# Galois group of $x^4-2$

I am trying to explicitly compute the Galois group of $x^4-2$ over $\mathbb{Q}$. I found that the resolvent polynomial is reducible and the order of the Galois group is $8$ using the splitting field $K=\mathbb{Q}(2^{1/4}, i)$. Hence I need to find 8 automorphisms. Thus do I just map elements of the same order to each other that fix the base field $\mathbb{Q}$ $2^{1/4}$ to $i2^{1/4}$

You can see that $i^n\sqrt{2},\, 0\le n\le 3$ are all the roots, so that

$$K=\Bbb Q(i,\sqrt{2})$$

is the splitting field for the polynomial. Since $L=\Bbb Q(\sqrt{2})$ is real of degree $4$, we see that $K$ is a proper extension of $L$, and since $[\Bbb Q(i):\Bbb Q]=2$ we see the total degree of the extension is $2\cdot 4=8$. But then we have that $\operatorname{Gal}\left(K/\Bbb Q\right)\le S_4$ is a subgroup of $S_4$ of order $8$. This implies it is a Sylow-$2$ subgroup of $S_4$, all of which are isomorphic--by the second Sylow theorem. We know that $D_8$, the dihedral group of order $8$, is such a subgroup, so that gives the isomorphism type.

But then you know what to look for as explicit representations go, you note that relative to the ordering

$$\alpha_j=i^j\sqrt{2}, 1\le j\le 4$$

we have the $4$-cycle $(1234)$ given by the automorphism

$$\begin{cases}\sqrt{2}\mapsto i\sqrt{2} \\ i\mapsto i\end{cases}$$

which is enough to totally determine it, since those are generators of the extension. Clearly also

$$\begin{cases}\sqrt{2}\mapsto \sqrt{2} \\ i\mapsto -i\end{cases}$$

is represented by the transposition $(13)$, and these two generate the group, so give you everything you need for a fully explicit description.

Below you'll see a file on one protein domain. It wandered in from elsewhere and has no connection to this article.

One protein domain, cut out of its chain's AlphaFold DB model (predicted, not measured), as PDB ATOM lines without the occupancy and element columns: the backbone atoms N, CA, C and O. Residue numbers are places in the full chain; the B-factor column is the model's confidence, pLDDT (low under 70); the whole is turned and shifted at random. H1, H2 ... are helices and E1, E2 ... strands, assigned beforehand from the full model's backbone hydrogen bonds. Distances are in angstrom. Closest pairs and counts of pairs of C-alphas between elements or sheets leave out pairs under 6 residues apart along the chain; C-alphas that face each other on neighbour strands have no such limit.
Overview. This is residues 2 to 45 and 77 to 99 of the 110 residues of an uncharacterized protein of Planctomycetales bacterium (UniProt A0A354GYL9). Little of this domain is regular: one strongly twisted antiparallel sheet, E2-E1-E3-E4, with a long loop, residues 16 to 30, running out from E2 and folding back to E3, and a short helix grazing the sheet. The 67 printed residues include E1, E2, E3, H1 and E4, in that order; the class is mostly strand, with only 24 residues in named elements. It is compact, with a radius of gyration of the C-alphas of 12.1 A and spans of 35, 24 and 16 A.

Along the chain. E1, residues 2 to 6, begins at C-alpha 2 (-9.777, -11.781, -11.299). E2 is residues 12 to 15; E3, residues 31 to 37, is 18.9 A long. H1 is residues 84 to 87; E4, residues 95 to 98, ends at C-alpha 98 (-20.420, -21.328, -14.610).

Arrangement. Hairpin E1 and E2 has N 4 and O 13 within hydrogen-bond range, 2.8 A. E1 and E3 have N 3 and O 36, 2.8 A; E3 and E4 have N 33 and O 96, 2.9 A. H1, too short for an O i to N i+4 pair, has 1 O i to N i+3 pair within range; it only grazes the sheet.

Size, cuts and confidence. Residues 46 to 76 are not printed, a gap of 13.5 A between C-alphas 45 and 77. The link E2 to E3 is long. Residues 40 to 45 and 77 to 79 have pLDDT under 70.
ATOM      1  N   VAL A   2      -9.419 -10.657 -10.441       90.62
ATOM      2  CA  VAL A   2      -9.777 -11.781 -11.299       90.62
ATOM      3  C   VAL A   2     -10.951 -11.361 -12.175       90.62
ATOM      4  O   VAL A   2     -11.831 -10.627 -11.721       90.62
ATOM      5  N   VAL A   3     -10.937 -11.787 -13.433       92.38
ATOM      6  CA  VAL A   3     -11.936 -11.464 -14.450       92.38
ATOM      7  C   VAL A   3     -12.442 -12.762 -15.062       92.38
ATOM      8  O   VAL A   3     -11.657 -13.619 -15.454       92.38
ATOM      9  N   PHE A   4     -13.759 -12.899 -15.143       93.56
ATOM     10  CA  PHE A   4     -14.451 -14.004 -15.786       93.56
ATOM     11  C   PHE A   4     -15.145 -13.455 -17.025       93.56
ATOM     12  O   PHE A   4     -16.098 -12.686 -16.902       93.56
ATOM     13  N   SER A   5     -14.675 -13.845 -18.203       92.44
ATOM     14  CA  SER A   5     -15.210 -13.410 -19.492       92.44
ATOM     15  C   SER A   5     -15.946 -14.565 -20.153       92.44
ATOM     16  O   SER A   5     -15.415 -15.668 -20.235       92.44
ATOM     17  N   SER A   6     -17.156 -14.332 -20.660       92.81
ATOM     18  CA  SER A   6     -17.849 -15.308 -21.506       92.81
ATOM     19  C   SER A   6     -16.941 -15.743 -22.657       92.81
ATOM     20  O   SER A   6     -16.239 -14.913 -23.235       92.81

• I believe the OP is not asking for the isomorphism type, but rather for the actual elements of the group. Apr 12 '15 at 21:28
• @MattSamuel you may be right, I've edited it to reflect this. Thanks for the comment! Apr 12 '15 at 21:35
• @AdamHughes: Why do we need to specify where $i$ goes? Wouldn't it be sufficient to know just where the roots go: Say for instance I have $x_1=\sqrt{2}$, $x_2=-\sqrt{2}$, $x_3=i\sqrt{2}$, $x_4=-i\sqrt{2}$. I can choose to map $x_1 \to x_2$ and then $x_1\to x_2 \to x_3 \to x_4$ and get a $2$ and $4-$ cycle respectively. Apr 15 '15 at 6:18
• @RutherfordMark that's fine, you're doing the same thing, only with different generators for the field, I chose $i,\sqrt{2}$ because those were the field generators you gave in the original problem. Clearly if you know one you know the other, since $\sigma(i\sqrt{2})=\sigma(i)\sigma(\sqrt{2})$. Apr 15 '15 at 7:42
• @Adam Hughes If we want to get the subgroups of order 4 of the Galois group $G(K/ \mathbb Q)$ how can we do this? I mean if we want to get the subgroups of order $2$ we know that they are of the form $\{e,\sigma\}$ such that $\sigma^2=e$ where $e$ is the nuetral element. So what about the subgroups of order 4 for example? Jan 30 '19 at 21:19

You should note that the Galois group is isomorphic to a subgroup of $S_4$, since any element of the Galois group will be determined by how it permutes the four roots of $x^4-2$. The order 8 subgroups of $S_4$ are isomorphic to the dihedral group with 8 elements.

If you want to know exactly what the eight maps are, there are four choices as to where $\sqrt{2}$ is sent under some element of the Galois group. That tells you where the root $-\sqrt{2}$ is sent as well, and then you have two choices as to where $i\sqrt{2}$ is sent.